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Family: CHELIDAE

Scientific Name: Mesoclemmys gibba

South American Name: cágado-de-poças-da-floresta. (Forest puddle terrapin.)

Length: up to 23cms. Males rarely exceed 17cms.

Appearance: The head is narrow when compared to other members of the same genus. The carapace is generally brown, but may vary from grey to black and is broad and fairly smooth. 

Habitat: Occurs throughout the Orinoco and Amazon basins. Lives in permanent waterbodies and lakes and is rarely found in the forest.

Diet: Omnivorous. They eat fruit, invertebrates, tadpoles and fish. Since they are mainly nocturnal, they use vibrations which are detected by the large tympanum and the fringes on the scales on their legs to detect their prey.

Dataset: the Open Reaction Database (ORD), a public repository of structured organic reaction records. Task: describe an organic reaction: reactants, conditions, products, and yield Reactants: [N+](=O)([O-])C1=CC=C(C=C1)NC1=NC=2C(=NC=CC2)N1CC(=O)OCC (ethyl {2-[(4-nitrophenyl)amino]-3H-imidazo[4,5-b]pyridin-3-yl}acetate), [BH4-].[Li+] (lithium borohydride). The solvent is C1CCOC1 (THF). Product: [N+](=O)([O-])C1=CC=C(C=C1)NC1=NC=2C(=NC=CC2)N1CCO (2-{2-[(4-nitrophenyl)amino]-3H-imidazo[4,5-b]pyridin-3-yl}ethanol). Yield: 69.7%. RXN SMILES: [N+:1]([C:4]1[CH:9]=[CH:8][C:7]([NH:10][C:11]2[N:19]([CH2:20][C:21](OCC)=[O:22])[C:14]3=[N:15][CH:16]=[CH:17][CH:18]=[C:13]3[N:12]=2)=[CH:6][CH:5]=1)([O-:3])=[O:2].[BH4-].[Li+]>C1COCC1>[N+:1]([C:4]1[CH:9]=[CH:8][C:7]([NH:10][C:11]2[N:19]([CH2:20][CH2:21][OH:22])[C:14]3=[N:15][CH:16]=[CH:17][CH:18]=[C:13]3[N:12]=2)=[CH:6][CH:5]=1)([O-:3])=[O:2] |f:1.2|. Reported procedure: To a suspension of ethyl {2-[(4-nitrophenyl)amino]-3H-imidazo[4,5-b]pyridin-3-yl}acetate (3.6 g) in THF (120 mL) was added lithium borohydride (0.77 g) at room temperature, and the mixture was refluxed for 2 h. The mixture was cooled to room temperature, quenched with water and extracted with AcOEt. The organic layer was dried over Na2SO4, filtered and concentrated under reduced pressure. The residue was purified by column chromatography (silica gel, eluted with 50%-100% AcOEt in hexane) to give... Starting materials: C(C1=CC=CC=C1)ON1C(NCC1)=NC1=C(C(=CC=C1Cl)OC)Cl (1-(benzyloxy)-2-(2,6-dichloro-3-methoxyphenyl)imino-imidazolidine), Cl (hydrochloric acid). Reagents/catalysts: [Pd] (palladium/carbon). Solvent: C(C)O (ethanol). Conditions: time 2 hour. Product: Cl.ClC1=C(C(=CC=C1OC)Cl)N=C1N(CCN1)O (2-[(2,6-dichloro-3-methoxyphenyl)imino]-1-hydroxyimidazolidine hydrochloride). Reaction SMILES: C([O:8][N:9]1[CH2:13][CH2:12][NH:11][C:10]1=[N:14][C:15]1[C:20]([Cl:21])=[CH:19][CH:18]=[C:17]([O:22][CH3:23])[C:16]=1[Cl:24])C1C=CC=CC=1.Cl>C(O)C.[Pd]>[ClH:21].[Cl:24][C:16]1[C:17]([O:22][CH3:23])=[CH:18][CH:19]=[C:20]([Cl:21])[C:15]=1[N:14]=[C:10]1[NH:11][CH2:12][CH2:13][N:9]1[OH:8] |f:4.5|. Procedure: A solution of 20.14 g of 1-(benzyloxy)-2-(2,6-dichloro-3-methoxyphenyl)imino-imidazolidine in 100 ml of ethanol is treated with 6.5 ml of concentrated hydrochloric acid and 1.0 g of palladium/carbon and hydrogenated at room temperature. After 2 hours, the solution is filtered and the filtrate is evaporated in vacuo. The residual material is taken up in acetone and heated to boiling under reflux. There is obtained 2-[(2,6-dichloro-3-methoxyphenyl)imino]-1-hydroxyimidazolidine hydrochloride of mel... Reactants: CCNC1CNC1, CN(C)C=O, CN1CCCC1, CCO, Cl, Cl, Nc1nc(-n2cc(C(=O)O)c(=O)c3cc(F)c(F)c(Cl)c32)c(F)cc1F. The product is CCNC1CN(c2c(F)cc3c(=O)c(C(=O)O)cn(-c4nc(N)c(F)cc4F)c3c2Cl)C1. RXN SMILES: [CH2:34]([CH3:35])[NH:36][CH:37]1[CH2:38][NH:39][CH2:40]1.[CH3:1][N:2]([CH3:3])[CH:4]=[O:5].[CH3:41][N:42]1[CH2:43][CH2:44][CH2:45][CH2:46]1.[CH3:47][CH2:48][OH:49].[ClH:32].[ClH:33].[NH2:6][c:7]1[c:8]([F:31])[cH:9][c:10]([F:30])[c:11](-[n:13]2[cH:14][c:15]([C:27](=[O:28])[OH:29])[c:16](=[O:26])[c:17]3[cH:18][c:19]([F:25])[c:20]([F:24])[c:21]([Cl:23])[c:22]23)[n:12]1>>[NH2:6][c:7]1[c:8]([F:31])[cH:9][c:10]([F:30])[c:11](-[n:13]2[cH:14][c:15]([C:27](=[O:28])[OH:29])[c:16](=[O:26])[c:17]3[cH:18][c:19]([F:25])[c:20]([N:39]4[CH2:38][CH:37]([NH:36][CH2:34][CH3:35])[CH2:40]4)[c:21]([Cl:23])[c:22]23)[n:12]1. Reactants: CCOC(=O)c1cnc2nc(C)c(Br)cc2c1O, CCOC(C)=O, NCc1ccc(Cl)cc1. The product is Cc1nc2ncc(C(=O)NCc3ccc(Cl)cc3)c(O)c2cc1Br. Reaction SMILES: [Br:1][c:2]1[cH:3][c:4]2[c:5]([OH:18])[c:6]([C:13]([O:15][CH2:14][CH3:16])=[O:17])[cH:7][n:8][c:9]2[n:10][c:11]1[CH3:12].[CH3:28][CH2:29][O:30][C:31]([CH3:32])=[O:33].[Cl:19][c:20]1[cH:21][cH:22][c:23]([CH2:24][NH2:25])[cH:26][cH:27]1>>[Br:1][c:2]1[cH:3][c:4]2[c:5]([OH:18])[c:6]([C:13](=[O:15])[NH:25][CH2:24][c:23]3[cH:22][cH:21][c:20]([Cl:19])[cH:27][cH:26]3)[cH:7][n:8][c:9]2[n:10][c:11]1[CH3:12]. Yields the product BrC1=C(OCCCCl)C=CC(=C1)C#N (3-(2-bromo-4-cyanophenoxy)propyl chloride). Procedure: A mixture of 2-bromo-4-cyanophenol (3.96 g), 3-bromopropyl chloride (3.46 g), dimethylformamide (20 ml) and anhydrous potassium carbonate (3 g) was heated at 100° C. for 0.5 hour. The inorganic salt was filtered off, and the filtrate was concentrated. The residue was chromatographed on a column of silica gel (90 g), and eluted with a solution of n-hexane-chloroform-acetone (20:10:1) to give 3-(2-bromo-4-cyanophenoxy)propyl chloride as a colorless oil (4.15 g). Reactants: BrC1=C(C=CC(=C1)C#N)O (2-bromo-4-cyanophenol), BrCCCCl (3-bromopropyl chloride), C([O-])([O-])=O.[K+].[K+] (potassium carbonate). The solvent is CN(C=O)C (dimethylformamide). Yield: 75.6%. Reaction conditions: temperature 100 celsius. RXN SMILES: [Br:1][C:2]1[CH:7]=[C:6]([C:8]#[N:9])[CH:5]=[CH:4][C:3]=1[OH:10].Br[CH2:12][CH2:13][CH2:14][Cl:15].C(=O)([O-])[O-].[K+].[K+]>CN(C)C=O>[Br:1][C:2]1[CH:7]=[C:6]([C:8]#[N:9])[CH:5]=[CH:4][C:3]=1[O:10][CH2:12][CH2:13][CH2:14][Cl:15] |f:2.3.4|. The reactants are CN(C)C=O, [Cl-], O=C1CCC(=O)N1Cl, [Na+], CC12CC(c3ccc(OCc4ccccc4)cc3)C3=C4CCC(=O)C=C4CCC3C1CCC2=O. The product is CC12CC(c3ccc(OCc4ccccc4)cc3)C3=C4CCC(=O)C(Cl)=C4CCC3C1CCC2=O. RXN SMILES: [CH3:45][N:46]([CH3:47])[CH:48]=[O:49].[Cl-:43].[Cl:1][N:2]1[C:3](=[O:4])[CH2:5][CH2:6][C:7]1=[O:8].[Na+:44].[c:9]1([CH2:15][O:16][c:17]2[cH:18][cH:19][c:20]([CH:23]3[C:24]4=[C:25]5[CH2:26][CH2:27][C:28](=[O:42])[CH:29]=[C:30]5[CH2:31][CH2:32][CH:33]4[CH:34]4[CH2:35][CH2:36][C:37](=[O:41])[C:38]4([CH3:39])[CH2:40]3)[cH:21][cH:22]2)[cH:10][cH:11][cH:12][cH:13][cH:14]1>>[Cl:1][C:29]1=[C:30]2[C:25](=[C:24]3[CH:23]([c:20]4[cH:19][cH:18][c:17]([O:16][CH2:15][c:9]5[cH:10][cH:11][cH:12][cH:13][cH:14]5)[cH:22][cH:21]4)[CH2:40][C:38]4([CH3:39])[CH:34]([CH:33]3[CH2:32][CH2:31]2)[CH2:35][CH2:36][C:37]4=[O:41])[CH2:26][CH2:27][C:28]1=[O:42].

Reproduction: The female may construct 2 nests a year and lay 2 - 4 white, hard-shelled eggs in a shallow nest which is covered with leaves at the end of the rainy season. The incubation period varies from 178 to 200 days.

Exploitation: This species is rarely hunted or captured for food because it smells bad and is hard to find because of its noturnal habits.

 

Mesoclemmys gibba